Latin American Mining Monitoring Programme


Mining is promoted as an activity that can help in the fight against poverty. Despite evidence that indigenous women represent the poorest among the poor in the region, so far nobody has studied and provided examples of how they benefit from mining nor its impact on reproducing and reinforcing gender stereotypes. LAMMP is in a position to do so.

history Campaign has now closed

It ran from 12:00 AM, 7 December 2009 to 11:59 PM, 11 December 2009

Check mark Match funded

Campaign target





  • Environment/ConservationEnvironment/Conservation
  • Health/WellbeingHealth/Wellbeing
  • Human Rights/AdvocacyHuman Rights/Advocacy


  • Women & GirlsWomen & Girls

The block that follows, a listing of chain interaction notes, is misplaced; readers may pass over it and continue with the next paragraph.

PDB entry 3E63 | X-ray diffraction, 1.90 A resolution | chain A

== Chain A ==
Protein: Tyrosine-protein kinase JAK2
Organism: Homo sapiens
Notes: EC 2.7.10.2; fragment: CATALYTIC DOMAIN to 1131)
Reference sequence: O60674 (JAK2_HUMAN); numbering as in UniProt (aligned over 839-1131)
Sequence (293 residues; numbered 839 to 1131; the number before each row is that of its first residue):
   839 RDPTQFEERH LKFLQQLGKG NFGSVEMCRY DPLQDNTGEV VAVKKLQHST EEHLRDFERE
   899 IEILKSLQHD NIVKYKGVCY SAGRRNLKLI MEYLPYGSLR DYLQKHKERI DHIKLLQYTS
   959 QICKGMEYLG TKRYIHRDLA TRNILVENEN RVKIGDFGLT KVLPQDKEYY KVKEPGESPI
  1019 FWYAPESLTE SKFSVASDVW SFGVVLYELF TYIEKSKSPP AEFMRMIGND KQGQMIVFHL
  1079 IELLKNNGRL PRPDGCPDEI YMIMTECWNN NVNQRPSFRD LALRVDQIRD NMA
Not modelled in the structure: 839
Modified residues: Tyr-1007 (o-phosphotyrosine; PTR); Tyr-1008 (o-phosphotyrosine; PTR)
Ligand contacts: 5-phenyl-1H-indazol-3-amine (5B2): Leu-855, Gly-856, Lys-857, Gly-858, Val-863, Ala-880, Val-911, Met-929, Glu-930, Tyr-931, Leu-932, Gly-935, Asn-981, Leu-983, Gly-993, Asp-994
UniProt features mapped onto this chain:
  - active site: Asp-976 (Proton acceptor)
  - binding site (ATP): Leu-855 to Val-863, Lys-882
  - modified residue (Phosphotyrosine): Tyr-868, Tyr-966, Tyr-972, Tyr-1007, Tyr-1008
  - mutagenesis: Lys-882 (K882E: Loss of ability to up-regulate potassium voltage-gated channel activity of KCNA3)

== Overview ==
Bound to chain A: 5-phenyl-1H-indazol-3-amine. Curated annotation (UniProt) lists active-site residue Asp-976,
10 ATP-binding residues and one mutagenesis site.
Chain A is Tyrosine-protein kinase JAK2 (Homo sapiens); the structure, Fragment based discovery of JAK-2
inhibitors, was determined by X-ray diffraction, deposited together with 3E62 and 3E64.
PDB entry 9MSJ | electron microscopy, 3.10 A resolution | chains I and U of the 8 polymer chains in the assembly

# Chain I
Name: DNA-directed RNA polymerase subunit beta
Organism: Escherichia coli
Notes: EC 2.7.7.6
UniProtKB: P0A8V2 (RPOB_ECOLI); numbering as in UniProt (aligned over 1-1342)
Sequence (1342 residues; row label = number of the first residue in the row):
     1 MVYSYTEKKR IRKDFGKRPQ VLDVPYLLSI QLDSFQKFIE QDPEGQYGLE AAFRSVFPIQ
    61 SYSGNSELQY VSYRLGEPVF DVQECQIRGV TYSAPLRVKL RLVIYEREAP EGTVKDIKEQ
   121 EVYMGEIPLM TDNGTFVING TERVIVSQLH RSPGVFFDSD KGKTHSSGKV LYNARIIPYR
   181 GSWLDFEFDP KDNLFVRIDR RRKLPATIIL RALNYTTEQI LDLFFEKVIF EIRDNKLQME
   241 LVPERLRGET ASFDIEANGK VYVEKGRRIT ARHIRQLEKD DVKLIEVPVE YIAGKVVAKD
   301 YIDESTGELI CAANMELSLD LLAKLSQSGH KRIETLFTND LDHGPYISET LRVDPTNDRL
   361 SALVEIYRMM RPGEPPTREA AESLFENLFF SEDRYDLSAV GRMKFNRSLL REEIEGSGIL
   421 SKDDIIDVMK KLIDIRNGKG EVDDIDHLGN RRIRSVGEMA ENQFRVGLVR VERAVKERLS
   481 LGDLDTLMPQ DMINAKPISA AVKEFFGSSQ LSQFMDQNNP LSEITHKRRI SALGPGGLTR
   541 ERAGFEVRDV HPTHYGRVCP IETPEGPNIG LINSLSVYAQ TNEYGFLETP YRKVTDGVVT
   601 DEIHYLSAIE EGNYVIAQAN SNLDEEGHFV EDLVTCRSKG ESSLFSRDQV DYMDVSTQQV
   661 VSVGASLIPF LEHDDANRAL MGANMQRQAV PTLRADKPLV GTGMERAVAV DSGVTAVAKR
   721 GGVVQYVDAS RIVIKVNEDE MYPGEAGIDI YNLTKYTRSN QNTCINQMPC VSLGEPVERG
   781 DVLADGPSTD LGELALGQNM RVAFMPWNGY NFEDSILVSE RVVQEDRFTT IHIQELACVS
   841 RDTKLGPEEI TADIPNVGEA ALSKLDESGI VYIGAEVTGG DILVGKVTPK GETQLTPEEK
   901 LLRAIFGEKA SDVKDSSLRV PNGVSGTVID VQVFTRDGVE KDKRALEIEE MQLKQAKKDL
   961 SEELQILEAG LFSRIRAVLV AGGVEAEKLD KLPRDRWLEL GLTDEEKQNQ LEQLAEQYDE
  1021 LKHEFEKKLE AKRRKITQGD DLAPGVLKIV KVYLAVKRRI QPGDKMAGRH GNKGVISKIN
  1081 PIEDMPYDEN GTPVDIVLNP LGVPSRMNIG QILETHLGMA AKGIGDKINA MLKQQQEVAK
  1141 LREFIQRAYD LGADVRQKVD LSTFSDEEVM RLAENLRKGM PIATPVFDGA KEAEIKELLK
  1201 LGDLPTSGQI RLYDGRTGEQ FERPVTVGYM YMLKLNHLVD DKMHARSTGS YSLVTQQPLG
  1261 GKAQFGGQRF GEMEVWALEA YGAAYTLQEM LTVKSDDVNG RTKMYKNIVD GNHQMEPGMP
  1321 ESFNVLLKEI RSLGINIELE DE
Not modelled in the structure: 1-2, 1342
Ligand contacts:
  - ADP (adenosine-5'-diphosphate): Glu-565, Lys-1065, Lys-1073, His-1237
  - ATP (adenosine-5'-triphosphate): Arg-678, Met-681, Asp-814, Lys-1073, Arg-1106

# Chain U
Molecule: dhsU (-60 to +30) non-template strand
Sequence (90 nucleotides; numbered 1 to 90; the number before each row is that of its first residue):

If the benefits of mining are by and large focused on investment and provision of employment, how can indigenous women benefit, especially when their lives and livelihood remain embedded in traditional roles and activities? How do the complex social and economic changes that mining brings to the community affect women already living at the margins of their communities? Responding to the above questions is both a theoretical and practical challenge LAMMP's publication "Women & mining: the need for a gender perspective" grounded on field research led and directed by women living close to a mine project is the first attempt to document from a women's perspective the impact of mining on indigenous women - one of the poorest and most vulnerable groups in Latin America. Using case-studies the publication - in English and Spanish - will document how mining (a) deepens women poverty; (b) increases their vulnerability to conflicts within the community; and (c) reinforces gender stereotypes about indigenous women. It will also examine the complex barriers that women face in their struggle to influence governments and corporations. In order to publish and publicise the result of a one year study carried out among rural and indigenous women from Ecuador and Guatemala, LAMMP needs £25,000 which will be used to (a) hire an experienced researcher to write the report and present findings within the wider context of mining in Latin America; (b) hire a professional to translate the report into Spanish; and (c) print it and publicise the report in public events in the UK, Guatemala and Ecuador.